3D Printed Robot Powered By Living Rat Heart Cells

3D Printed Robot Powered By Living Rat Heart Cells

Tiny biobots made from 3D printing can move 236 micrometers per second from power generated by the beating of the cells.

Emma Hutchings
  • 19 november 2012

Scientists from the University of Illinois at Urbana-Champaign have 3D-printed mini biological robots (‘biobots’) that are powered by the heart cells of rats. 3D printing means their design is flexible and adaptable for different purposes.

Popular Mechanics reports that first, a flexible gel scaffold was printed and seeded with the heart cells. This cardiac tissue spread over the hydrogel and the cells were then powered by a liquid food that made them beat and move the biobot in a walking motion. The 7mm biobots currently travel at around 236 micrometers per second, and the team is working on making them faster and more powerful.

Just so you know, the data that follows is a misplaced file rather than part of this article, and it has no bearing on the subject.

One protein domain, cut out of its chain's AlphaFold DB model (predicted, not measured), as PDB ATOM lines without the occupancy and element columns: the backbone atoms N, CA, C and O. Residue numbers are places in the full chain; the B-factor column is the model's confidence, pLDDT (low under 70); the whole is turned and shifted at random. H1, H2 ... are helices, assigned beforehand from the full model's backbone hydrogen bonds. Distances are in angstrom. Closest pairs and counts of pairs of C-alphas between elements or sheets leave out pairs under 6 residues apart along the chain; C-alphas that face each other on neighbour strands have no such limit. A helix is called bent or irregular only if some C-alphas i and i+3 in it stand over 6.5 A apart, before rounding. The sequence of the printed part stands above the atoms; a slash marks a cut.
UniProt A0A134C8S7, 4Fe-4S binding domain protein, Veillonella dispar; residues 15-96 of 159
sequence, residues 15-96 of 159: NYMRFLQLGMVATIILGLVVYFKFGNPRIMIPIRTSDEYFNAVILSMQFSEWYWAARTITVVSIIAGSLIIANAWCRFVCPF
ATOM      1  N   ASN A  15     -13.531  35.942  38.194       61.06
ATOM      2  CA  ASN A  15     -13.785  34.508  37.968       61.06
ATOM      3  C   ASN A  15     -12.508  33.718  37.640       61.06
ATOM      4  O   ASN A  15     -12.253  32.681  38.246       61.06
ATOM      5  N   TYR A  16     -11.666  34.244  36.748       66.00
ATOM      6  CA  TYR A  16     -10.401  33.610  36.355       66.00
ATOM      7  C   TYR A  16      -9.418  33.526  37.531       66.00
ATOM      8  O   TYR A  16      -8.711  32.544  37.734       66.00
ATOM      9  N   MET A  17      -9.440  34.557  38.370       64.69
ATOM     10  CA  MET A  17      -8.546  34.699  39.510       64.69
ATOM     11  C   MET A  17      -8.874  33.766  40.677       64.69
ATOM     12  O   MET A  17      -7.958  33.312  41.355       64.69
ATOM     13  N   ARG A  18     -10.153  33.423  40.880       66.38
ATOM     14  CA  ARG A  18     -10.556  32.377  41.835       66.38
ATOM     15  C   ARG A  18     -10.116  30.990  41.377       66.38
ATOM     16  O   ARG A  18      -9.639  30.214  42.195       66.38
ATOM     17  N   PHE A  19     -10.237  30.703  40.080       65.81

Future versions of this biobot will feature skeletal muscle (which is more controllable), incorporate neurons that enable them to detect and combat toxins, and could have two legs to move more freely. Check out the video below to see the movement of the biobots:

Scientific Reports

+3D Printing
+University of Illinois at Urbana-Champaign

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